The Cubs announced their spring training schedule Monday, getting folks all amped up for the 34 exhibition games in February and March.

Spring game action gets started Feb. 23 out in Arizona, with the Cubs taking on the Milwaukee Brewers to kick off Cactus League play. The Cubs' first home spring game at Sloan Park in Mesa comes the next day, Feb. 24.

In addition to a 32-game Cactus League slate, the Cubs will take on the Cleveland Indians in a pair of exhibition games in Las Vegas. That 2016 World Series rematch comes March 17 and 18.

And of course, there will be three meetings with the White Sox, as both Chicago teams play their spring schedule out in Arizona. Those "Cactus Crosstown" games will be played Feb. 27 and March 10 in Mesa and March 16 in Glendale.

Here's the full schedule:

What if Jake Arrieta stays in the NL Central and repeatedly haunts the Cubs?

What if Jake Arrieta stays in the NL Central and repeatedly haunts the Cubs?

Jake Arrieta in a Brewers uniform?

That's not a sight Cubs fans would like to see, but the North Siders' I-94 rivals are apparently keen on trying to add Arrieta, the free-agent pitcher who's been one of the National League's top arms for the past several seasons.

The Cubs have their own decision to make on whether or not they're going to pursue re-signing Arrieta, a guy who over the past three seasons has posted a 2.71 ERA and struck out 589 batters, winning 54 games in 94 starts for a team that won the 2016 World Series and has advanced to three consecutive NL Championship Series.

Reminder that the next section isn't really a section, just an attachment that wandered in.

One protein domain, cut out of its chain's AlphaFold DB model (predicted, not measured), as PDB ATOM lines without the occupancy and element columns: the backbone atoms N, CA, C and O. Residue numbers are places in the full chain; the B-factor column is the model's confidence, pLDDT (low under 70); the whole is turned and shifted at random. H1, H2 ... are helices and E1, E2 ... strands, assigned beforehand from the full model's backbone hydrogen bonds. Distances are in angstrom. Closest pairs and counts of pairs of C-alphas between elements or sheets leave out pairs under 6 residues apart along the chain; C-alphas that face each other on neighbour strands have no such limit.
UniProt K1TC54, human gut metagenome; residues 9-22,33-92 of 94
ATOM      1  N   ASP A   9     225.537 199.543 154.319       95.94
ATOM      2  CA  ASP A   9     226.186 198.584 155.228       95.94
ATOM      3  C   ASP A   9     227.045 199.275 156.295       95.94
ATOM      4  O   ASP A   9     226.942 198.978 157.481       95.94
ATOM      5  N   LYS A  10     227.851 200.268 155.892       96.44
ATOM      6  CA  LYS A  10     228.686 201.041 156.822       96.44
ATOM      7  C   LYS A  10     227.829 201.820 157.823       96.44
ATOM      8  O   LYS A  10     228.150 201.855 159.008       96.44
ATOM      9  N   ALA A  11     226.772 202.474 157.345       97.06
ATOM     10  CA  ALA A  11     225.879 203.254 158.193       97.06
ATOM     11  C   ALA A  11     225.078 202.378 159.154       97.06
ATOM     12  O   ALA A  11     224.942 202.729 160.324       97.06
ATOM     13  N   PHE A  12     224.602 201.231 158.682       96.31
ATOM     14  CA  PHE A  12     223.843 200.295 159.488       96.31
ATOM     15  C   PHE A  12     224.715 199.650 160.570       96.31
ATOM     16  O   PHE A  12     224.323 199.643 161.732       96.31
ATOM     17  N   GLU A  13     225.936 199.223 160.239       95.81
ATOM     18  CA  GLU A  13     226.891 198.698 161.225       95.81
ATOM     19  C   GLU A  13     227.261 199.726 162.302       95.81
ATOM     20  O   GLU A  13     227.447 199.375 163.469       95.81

The downside to losing Arrieta is obvious, as the Cubs would lose a huge part of their formidable starting rotation, but there would be an added downside if Arrieta were to remain in the NL Central and repeatedly haunt his former team.

Given Arrieta's track record, adding him would make sense for any team in the majors, but the Brewers in particular could use a front-of-the-line starting pitcher to boost their chances of besting the Cubs for the Central crown. The Brew Crew staged a surprising threat to do just that in 2017, perhaps proving that their rebuilding effort has yielded fruit ahead of schedule.

But there are questions in that rotation, with Jimmy Nelson expected to miss time next season after having shoulder surgery. Chase Anderson was great last season, and Zach Davies was solid, too. Brewers starters posted an ERA of 4.10 on the season, good for fifth in the NL. The four teams ahead of them, including the Cubs, all made the playoffs. Adding an arm as good as Arrieta's could make the difference in jumping past the Cubs in the Central and getting the Crew to the postseason for the first time since 2011.

And it'd be a plus for the Brewers to make it so Arrieta couldn't shut down their hitters anymore. In 15 career starts against the Crew, Arrieta is 8-4 with a 2.74 ERA. However, they'd surely love to have him call Miller Park home. He's never lost there in five starts, boasting a 2.03 ERA with 30 strikeouts.

There's an argument to be made that Arrieta would be able to seek revenge on the Cubs no matter what team he ends up pitching for, be it an NL team facing off against the Cubs in the playoffs or an American League squad meeting the Cubs in the World Series. After all, as Scott Boras put it, signing Arrieta is a ticket to "Playoffville."

But should Arrieta make the short drive to Wisconsin and set up shop in America's Dairyland, turning the Brewers into a legitimate playoff contender and challenger to the Cubs' grip on the NL Central crown? Well, consider the Cubs-Brewers rivalry cranked up to 11.